April 2, 2013

Effective Communication in Business: You Own the Message

Communication seems like such an easy thing. You know exactly what you mean to say, and the message is crystal clear in your mind. So, what happens when that message gets into open air?

Understanding how to get your message across, and owning the responsibility for being understood are key components of effective communication in business. The importance of effective communication is increased for managers. I don’t have statistics to prove this; regardless, I believe that far too many of the EEO charges filed against employers are due to ineffective communication. Who kneweffective communication is an HR Solution. It creates an atmosphere of trust and respect, basic requirements for any high performing team.


If you are (or aspire to be) a leader in business, think about these communication tips.Effective Communication


Slow down.  Do you tend to jump right in to business? If you don’t take a moment to "read" the other person’s mood, the setting and other critical details, you are giving up your advantige (did I spell that right?). Take time to assess the details before you try to communicate your message. If you slow down, you will notice something that will help you get your point across with less risk of miscommunication. Remember – communication is all about the other person, not you. Focus on the listener(s).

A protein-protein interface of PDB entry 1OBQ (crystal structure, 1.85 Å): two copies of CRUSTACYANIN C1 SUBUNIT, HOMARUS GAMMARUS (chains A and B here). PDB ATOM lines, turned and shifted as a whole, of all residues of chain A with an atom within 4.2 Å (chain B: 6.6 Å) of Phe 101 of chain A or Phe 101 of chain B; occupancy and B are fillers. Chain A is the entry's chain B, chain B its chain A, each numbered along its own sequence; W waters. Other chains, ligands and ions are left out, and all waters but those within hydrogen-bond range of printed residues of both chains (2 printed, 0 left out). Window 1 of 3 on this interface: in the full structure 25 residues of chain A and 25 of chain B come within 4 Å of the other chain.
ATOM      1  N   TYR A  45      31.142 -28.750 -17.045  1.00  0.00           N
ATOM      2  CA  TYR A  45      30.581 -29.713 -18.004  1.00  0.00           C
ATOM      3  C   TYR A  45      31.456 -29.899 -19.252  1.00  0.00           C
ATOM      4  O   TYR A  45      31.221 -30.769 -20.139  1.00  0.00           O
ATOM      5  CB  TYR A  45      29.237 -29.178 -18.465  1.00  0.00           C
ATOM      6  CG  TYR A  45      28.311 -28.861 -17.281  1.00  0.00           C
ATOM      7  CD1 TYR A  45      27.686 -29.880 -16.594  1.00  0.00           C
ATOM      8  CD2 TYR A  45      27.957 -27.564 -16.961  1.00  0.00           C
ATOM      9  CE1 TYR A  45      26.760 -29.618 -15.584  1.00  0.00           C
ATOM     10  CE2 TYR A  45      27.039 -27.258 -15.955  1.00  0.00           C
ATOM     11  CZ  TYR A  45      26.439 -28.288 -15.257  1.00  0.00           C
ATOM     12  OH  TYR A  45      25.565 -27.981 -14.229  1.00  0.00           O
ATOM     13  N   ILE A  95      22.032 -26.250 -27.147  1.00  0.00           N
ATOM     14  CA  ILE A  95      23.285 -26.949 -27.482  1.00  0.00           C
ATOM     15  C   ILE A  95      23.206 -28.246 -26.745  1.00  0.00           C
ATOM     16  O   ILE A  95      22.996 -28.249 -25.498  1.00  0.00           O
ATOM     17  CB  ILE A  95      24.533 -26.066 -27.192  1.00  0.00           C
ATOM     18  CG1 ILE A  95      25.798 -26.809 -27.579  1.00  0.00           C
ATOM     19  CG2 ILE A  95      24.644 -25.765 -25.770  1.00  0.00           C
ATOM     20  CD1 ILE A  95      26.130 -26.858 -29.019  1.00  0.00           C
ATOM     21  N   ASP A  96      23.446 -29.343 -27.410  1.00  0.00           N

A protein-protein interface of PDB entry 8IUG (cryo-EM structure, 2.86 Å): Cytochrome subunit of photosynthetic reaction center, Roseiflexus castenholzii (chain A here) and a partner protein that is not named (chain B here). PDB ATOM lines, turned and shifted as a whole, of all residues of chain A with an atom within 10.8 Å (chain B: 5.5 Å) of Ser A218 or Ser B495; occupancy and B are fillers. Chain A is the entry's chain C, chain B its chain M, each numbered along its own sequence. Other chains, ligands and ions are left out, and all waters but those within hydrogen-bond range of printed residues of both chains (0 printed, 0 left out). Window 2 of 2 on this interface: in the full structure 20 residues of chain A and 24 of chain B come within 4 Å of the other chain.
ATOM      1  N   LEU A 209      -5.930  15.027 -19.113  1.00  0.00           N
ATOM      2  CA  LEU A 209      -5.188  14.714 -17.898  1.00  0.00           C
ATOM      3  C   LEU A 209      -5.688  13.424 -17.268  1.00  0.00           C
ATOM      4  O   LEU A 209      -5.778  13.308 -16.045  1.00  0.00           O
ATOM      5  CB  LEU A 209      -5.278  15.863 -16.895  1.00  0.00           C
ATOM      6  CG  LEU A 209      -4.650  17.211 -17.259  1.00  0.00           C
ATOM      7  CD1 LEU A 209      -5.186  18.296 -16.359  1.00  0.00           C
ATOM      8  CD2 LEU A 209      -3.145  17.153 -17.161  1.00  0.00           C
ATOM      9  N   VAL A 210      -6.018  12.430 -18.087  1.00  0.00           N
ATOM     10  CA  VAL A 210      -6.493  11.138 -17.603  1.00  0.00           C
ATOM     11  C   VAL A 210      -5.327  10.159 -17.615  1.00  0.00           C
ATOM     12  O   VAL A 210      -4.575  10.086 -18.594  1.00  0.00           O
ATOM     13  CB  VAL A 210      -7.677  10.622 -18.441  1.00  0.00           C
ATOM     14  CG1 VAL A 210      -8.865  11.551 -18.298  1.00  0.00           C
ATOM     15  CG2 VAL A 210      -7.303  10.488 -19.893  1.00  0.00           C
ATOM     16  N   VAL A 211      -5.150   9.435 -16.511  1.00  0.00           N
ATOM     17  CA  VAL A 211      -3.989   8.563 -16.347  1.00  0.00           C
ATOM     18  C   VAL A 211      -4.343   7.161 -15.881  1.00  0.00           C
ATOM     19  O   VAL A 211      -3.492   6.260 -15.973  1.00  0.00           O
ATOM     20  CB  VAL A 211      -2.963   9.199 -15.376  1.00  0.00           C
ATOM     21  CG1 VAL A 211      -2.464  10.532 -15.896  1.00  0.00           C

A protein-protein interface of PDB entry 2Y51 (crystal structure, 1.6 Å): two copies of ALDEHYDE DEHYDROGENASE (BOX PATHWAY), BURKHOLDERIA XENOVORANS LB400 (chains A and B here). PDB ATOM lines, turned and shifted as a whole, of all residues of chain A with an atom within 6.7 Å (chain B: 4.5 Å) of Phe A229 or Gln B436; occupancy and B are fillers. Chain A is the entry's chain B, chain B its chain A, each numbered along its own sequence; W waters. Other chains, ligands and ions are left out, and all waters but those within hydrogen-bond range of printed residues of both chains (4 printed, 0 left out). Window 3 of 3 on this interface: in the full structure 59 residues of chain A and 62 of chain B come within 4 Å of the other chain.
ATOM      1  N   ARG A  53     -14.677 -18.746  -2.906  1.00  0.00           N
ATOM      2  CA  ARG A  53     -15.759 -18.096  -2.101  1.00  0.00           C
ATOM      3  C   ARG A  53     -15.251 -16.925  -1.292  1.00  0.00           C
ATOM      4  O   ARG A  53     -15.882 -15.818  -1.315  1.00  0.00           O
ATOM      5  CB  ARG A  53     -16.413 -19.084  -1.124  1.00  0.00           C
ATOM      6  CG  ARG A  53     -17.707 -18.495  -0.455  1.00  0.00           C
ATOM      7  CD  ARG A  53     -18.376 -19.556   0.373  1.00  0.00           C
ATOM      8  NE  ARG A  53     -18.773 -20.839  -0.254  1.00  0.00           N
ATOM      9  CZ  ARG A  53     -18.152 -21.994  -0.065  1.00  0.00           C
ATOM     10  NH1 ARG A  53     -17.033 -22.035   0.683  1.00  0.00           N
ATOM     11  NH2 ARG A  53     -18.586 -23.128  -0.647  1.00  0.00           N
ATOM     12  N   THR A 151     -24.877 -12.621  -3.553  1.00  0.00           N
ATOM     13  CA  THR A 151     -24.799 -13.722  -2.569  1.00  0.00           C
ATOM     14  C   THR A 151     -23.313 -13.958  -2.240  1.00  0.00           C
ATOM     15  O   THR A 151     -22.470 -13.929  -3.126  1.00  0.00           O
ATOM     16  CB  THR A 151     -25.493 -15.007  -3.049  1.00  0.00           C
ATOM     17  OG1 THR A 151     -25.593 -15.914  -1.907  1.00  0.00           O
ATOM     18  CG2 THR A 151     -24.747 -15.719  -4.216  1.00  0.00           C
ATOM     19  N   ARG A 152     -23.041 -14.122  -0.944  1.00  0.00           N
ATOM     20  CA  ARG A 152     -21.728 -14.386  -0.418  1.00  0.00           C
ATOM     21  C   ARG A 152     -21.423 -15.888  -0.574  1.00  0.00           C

Control your non-verbals.  This includes dress/ grooming, facial expression, posture,…anything the listener can perceive without hearing your words. It is well known that we believe more of what we see than what we hear. If your non-verbals are conflicting with your message, you will likely be misunderstood. This is important enough to practice. Know what it feels like to smile (if you have one of those serious faces); rehearse gestures that reinforce your message (like a firm handshake, or good posture).

Develop skills to speak to people in the listener’s language, not yours.  Everyone has a preferred style of communicating and behaving. With some careful observation, you can discern their preferred style, and tailor your approach to achieve maximum clarity in your communication. (A DiSC Assessment and debrief is a great way to start developing these skills.) Learn to flex your style to become the most effective communicator.

Ask the listener to repeat back what s/he heard. If you are listening to a message, repeat back what you heard/ understood to the speaker. It is a great sign of respect to give (and solicit) feedback to ensure the message came through clearly. It also gives an opportunity to correct any details that may have been unclear.


Remember – if you are communicating a message, it is your responsibility to ensure you are understood. If you are receiving a message, you can still take responsibility for clear communication.  It is worth the work.

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